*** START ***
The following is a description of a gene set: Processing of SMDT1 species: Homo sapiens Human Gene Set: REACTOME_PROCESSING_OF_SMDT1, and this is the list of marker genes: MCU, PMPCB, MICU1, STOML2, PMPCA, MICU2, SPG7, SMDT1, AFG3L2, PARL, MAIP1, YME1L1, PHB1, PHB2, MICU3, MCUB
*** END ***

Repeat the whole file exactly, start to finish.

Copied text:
The following is a description of a gene set: Processing of SMDT1 species: Homo sapiens Human Gene Set: REACTOME_PROCESSING_OF_SMDT1, and this is the list of marker genes: MCU, PMPCB, MICU1, STOML2, PMPCA, MICU2, SPG7, SMDT1, AFG3L2, PARL, MAIP1, YME1L1, PHB1, PHB2, MICU3, MCUB